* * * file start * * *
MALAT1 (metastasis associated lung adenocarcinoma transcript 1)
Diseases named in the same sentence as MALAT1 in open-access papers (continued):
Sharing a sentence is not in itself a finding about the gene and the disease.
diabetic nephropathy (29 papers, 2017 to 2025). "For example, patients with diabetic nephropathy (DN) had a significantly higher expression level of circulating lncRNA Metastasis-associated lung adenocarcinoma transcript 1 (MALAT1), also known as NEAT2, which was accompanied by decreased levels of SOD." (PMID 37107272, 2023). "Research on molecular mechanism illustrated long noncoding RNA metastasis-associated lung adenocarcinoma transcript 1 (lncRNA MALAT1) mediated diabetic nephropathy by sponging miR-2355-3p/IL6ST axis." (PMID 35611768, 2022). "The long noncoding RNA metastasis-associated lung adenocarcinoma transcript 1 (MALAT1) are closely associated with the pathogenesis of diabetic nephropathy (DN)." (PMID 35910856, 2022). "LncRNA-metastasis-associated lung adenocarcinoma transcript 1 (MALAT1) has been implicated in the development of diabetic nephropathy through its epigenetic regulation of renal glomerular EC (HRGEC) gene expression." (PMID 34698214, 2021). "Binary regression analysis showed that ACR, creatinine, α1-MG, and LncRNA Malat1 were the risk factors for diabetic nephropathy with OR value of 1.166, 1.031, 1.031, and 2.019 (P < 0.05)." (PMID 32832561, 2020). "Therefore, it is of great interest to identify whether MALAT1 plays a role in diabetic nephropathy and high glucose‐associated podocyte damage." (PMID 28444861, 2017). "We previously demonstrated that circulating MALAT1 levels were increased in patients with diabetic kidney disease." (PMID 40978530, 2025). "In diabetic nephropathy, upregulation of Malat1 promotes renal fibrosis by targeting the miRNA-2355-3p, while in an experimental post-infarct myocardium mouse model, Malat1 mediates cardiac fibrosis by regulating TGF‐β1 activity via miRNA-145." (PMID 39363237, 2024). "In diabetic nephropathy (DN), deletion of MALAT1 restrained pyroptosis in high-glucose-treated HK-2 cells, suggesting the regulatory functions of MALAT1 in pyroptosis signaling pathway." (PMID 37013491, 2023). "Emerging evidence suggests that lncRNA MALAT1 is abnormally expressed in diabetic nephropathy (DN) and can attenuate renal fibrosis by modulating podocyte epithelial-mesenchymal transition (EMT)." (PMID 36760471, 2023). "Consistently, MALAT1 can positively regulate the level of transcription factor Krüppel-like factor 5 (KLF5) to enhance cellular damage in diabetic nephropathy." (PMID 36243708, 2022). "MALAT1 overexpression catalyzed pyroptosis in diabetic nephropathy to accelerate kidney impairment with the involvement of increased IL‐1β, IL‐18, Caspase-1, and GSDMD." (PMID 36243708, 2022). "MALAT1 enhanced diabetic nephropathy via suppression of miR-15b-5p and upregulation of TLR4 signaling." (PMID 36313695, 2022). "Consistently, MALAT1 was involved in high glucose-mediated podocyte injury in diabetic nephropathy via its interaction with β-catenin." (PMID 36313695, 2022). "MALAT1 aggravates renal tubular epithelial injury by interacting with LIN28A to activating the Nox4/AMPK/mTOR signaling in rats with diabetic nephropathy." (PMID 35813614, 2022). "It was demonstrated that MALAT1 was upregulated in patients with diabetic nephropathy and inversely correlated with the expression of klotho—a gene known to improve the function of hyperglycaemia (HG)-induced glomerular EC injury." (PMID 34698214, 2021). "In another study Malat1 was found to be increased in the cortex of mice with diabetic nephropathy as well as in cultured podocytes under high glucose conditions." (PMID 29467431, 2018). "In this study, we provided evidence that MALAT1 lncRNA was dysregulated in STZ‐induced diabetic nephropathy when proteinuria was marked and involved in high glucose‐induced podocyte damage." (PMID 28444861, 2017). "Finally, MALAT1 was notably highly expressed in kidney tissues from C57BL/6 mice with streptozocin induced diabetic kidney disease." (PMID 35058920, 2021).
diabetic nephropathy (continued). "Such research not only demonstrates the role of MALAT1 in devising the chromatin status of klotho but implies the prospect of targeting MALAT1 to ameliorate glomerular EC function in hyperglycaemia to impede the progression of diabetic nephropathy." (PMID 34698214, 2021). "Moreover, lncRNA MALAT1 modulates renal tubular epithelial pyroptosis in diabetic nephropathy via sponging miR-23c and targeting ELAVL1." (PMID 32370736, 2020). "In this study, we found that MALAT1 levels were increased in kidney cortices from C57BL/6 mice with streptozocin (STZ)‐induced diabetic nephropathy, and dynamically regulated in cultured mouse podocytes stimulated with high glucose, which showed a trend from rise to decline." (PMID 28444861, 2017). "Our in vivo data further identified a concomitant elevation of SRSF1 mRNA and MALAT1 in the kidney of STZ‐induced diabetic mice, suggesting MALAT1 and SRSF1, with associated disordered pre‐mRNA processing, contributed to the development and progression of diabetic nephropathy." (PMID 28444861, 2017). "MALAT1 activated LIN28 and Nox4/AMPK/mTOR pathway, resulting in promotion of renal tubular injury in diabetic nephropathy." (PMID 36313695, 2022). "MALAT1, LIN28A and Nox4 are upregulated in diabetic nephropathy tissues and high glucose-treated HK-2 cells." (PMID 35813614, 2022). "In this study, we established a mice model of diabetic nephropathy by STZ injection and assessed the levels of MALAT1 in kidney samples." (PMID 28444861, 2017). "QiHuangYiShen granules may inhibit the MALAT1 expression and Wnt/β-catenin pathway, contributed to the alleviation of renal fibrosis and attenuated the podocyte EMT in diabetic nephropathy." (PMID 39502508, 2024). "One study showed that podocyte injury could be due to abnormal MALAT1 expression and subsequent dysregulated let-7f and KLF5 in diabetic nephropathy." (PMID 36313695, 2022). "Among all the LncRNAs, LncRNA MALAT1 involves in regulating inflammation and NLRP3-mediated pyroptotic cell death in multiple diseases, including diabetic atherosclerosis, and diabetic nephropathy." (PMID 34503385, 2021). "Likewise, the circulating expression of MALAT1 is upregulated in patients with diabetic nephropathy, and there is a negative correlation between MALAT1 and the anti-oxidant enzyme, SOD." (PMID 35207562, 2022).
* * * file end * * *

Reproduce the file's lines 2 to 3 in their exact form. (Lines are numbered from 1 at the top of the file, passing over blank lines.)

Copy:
Diseases named in the same sentence as MALAT1 in open-access papers (continued):
Sharing a sentence is not in itself a finding about the gene and the disease.